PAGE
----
Fred Armisen on Portlandia | Interview
The Saturday Night Live actor talks with Time Out Chicago's Novid Parsi about his new IFC series, Portlandia.
Fred Armisen can’t recall when he met Carrie Brownstein. “We keep not remembering,” he tells me by phone. Was it after she stayed with a friend of Armisen’s when he lived in Chicago, playing drums for the band Trenchmouth in the ’90s? Or maybe at a party for Saturday Night Live, where Armisen is in his ninth season? The one early connection Armisen’s certain of is Brownstein’s onetime indie band: “I loooved Sleater-Kinney like a crazy person.” In recent years, the two friends created videos based on Portland, where Brownstein lives. On Friday 21, IFC premieres a series of their comic sketches, Portlandia.
Did you and Carrie have any concerns about whether satirizing Portland would have appeal beyond the Pacific Northwest?
We didn’t think about it too much. There’s a little bit of that [Portland] sensibility in Wicker Park, as I remember it. I guess now it’d be, like, Pilsen or something.
So that hippie-dippy liberal element, you mean, is everywhere.
Yeah, that part of town where you’ll find a shop that sells homemade soap, like, “We sell soap that we made.”
Portlandia parodies self-serious lesbian bookstore owners, an angry bicyclist, restaurant patrons concerned about the living conditions of their chicken. Why target the self-righteous liberal?
I don’t know if we think of it as target. It’s more like a celebration of these people…’cause I think there’s elements of those people in me. As much as I like to think that I’m cool, there are parts of me that are just as self-righteous. Except I don’t ride a bicycle. Those are way too dangerous.
We definitely have the angry bicyclists here in Chicago.
I worked with a guy like that. He used to bicycle to work. He was so mad when he got into work. He was, like, “One guy tried to cut me off!” And my thought was, like, Be careful when you’re riding a bike.
That was here in Chicago?
Yeah. I worked at the Chicago Cultural Center. I used to help organize the sound systems, and this guy would come in furious, holding his bike.
Given the popular view today of liberals as kind of outmoded, why, if not target, then satirize that group?
It was just, like, what was around us. Me and Carrie are friends, and we just wanted to do a show, mostly about our relationship, and because she lives in Portland, that’s what was around us, so we’re like, okay, what’s one thing I see everywhere? Bicycle people.
I asked a colleague of mine who dated you when you lived here if she had any questions for you. So: What do you like best about Portland—the lack of sunlight, the strong coffee or the bounty of strippers?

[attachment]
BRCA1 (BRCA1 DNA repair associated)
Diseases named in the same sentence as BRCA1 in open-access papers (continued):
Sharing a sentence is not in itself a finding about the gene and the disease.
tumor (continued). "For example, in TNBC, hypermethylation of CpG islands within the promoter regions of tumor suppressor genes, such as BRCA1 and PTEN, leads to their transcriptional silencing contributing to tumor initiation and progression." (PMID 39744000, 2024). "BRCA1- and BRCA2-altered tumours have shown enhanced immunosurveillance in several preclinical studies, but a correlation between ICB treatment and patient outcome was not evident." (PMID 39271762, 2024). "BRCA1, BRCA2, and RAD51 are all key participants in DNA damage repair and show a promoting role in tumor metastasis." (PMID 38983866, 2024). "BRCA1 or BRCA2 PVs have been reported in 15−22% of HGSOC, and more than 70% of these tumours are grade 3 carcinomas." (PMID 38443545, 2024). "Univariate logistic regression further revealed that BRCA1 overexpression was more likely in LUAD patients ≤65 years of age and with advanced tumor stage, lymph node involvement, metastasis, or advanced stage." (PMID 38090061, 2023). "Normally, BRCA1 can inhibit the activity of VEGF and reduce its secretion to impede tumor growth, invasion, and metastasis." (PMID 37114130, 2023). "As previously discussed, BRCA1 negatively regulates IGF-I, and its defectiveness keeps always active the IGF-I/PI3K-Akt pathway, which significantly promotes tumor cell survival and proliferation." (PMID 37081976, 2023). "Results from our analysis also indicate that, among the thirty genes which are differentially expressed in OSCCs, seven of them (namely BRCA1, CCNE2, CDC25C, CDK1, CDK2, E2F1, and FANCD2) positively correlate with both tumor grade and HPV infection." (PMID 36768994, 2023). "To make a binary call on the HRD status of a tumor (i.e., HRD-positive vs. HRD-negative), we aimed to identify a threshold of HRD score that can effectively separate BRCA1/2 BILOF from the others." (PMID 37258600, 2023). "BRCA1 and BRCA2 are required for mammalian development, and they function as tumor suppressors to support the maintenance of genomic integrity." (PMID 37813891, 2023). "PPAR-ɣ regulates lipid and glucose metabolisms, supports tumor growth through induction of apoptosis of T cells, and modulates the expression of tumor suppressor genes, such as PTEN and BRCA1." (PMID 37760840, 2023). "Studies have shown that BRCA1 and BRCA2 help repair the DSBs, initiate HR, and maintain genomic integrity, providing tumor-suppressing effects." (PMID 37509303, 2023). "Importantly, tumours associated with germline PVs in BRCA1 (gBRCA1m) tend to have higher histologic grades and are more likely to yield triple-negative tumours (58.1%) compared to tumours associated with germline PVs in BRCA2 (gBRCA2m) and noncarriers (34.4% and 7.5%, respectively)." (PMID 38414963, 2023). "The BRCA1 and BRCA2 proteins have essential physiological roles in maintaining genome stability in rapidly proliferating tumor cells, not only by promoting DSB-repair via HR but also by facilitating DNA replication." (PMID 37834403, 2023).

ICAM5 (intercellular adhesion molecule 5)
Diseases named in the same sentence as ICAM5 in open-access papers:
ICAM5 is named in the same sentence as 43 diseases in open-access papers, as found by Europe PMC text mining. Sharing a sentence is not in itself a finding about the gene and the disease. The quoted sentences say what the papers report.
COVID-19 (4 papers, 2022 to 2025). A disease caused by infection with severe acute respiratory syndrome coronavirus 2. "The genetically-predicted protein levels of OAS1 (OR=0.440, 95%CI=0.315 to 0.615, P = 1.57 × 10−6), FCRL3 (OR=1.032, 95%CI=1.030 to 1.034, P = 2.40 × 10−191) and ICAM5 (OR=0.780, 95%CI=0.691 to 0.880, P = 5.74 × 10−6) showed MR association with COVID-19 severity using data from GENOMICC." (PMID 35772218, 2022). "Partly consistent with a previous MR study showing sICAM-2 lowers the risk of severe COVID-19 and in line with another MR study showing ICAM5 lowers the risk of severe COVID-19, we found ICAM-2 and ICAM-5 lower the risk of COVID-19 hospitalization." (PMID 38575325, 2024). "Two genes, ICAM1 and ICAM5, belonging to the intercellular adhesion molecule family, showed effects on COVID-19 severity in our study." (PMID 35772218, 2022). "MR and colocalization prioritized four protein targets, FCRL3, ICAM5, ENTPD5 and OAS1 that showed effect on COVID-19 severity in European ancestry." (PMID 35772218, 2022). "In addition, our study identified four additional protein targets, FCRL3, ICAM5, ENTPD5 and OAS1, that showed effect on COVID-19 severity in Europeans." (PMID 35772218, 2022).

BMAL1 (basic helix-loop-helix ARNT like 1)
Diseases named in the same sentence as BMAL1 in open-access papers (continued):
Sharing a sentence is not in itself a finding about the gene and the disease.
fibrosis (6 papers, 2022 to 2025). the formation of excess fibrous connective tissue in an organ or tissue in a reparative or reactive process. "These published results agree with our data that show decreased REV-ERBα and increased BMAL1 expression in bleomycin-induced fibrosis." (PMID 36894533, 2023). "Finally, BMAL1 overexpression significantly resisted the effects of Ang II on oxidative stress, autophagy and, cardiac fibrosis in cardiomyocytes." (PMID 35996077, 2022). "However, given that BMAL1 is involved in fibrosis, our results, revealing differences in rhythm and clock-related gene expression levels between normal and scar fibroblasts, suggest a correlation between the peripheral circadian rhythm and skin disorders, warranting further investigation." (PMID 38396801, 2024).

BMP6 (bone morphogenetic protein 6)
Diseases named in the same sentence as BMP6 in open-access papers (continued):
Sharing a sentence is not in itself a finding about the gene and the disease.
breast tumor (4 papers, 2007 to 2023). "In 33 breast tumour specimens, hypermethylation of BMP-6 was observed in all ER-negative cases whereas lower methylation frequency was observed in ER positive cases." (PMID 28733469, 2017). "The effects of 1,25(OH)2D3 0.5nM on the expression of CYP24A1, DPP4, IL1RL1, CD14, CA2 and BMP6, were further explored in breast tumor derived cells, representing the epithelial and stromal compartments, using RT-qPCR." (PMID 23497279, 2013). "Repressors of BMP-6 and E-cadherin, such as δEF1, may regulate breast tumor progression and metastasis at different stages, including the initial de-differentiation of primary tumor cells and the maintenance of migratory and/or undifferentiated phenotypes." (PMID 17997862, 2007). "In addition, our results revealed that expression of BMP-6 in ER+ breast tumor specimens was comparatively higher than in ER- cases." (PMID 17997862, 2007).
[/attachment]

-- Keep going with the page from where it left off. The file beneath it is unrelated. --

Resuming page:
Three things she knows you adore.
That is so funny. I would say the lack of sunlight because I like dressing warm. The coffee comes a close second.
Not the strippers?
No, because, like, it’d be the worst thing in the world for me to be, like, “Yeah, the strippers!” I will say we did an episode [later cut] that was about Portland strippers. I think it’s the most strip clubs than any other city.
Is that right?
Someone told me. Everywhere I go, every city is like, “We have more this than that,” so I have no idea.
A question that’s stuck with your impression of Obama on SNL: Why isn’t a black man playing him? Do you have any qualms about that?
I don’t have any qualms about the question. I don’t know what I have as an answer. I love doing it, and it’s fun.
But you see why people ask it.
Oh, absolutely. But that doesn’t necessarily mean I have an answer for it. Like, well. [Laughs]
So what do you think when people ask you that question?
It’s great, people should ask questions, and I’m glad that I’m lucky enough that I’m in a discussion about it. If my life is people asking me what I do on Saturday Night Live, then things are great.
Your mom’s of Venezuelan descent; your dad, German and Japanese. Did you visit those countries as a kid?
Venezuela and a little bit Germany, and at the time, especially Venezuela, I didn’t appreciate it. When you’re growing up in America, you just want to be American. [Venezuela is] a difficult place. It’s really poor. I remember the highways were just anarchy.
Is it tricky dating a fellow cast member on SNL, Abby Elliott?
Stuff about, like, personal stuff I try not to even talk about. I hope that’s okay. It’s just too much for me to address.
IFC’s Portlandia premieres Friday 21 at 9:30pm.